Late one night this week, I stood at my doorway waving my friends good bye. There was a bite in the air and a breeze that made me long for a warm wrap and perhaps a hot cup of tea. The clock showed a little past eleven. I turned the porch lights out and made my way to the basement. I cleared the table, pushed the sofa against the wall and looked around before I turned the lights out.

I rinsed out trays, packed away the remaining pieces of the vegetable puffs I had baked earlier in the day. My mind was active, the way it is after stimulating conversation. I knew I had to go to bed but I was not ready yet so I retired to my study instead. Reclining, I idly perused my social media, skimmed through and replied to emails and shut down the laptop. I sat in the dull light trying to make sense of many things.

The book we discussed was The Mothers by Brit Bennett. A book set in a small subdivision of San Diego almost exclusively populated by African Americans. The story meanders in an out of the tightly knit community. It is at times reflective, at times judgmental but mostly real. Real in a way that most other books I read don’t feel. There is nothing fanciful, no uplifting ending, no neatly tied plot resolution. I loved the book for the way it offered an immersive experience, not spelling out things for the others. It is casual, the way it shines the light on systemic injustices, on choices that are organic and the desperation that seems to permeate most of the lives the book talks about.

As we traded notes, one friend remarked she could not relate to the book as she felt far removed from it and I understood exactly how she felt. I pitched in about the ‘wake’ parents I see on transracial boards when they realize their children are are being pulled over, followed in the stores and being targeted just because of the color of their skin.  The conversation felt awkward at times, like dipping toes into uncharted territories. There was so much I wanted to talk about but felt hesitant to bring up for fear of sounding resentful.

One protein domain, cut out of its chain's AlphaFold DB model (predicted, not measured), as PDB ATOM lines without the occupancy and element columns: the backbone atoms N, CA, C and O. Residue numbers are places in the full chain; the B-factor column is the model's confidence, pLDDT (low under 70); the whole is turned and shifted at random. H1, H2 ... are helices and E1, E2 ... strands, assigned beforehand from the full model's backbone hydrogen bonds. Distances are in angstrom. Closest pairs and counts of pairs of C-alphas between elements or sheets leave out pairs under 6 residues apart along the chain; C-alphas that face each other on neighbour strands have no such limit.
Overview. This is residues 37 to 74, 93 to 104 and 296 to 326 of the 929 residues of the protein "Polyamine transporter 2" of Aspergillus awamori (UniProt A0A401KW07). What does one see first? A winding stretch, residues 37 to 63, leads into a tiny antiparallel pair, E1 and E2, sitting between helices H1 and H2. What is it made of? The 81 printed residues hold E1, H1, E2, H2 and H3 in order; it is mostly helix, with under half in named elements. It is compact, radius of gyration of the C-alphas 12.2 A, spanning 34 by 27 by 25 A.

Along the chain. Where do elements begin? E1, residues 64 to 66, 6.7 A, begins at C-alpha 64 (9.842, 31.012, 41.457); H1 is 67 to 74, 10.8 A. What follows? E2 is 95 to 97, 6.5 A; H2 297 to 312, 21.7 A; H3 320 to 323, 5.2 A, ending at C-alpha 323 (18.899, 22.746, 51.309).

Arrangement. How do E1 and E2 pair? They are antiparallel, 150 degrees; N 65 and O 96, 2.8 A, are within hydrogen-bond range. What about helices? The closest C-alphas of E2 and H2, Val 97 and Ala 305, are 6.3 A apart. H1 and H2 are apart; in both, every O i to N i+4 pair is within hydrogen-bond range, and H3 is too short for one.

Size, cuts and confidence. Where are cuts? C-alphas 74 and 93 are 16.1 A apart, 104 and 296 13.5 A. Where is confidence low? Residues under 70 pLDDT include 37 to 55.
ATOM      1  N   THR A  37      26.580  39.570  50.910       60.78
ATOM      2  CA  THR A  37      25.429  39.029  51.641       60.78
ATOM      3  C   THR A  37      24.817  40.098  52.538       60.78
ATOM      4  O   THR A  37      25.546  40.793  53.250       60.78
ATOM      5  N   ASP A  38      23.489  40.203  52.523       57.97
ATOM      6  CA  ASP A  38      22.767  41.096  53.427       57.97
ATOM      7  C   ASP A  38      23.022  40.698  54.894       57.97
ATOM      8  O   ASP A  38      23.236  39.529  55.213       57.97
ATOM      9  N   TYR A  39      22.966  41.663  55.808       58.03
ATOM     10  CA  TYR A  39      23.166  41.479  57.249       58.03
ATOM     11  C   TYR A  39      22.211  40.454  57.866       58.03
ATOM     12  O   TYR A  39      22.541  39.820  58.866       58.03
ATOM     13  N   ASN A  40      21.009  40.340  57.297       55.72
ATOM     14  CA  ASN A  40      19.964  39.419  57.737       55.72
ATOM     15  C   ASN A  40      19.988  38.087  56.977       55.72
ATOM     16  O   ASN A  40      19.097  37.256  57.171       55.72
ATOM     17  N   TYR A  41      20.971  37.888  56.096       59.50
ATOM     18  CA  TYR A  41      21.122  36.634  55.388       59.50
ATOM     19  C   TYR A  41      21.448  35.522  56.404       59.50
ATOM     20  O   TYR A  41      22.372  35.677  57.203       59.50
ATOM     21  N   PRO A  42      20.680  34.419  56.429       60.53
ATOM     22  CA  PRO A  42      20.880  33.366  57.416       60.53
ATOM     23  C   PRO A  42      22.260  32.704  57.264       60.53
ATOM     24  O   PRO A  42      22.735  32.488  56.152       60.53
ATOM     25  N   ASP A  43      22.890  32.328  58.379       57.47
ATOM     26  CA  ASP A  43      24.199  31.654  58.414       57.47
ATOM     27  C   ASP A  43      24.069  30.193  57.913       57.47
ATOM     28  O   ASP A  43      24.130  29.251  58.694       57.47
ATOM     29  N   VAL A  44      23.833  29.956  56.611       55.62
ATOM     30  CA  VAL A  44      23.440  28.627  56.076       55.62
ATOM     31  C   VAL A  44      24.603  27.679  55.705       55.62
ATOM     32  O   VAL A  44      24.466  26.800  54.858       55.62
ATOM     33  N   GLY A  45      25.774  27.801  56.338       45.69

A day later, I sat late into the night again with a different set of friends with whom I share a common upbringing. We talked about politics, race and prejudice. For probably the first time in my life, I vocalized the privilege I experienced as a brahmin in India. The kind of things I took for granted, the ease with which I assumed things would work. The accommodations people made for me without having to ask for it. The way friends would feel defensive about eating non vegetarian food alongside me.

The conversation went on to include self deprecating jokes and we kept the banter light. Under the surface though simmered an altogether different conversation that was the result of moving from privilege to being at the receiving end of racism.

In the calm of the evening after my friends have stepped out, I hear my children playing in the basement oblivious to the kinds of things they will experience as they grow up. Two of them being insulated by the color of their skin and the third being defined by it. We talk about race in simple terms at home and the idea of being Indian by heritage and American by birth is hard to comprehend.

Mostly the twins refer to the three of us (Laddu, Saathi and I) as Indians and to themselves as Americans. Digging a little deeper, I find they equate white with being American. I reason, I challenge their assumptions but most of all I am stumped by how this happened despite being aware of what we talk about and what we consume on TV.

A day later, a lot of the thoughts whirling in my mind are a jumble with no coherent threads. The overlap between being raised as a brahmin and now raising children of different races leaves me unsettled. It makes me realize there is much to unpack, deconstruct and understand. I struggle with trying to put into words all that I feel.

Any links to people, resources that will help me gain an understanding much appreciated.

Mom to three. Open adoption advocate. Writer.

10 Comment on “On Privilege, Race And Unpacking Cultural Legacies

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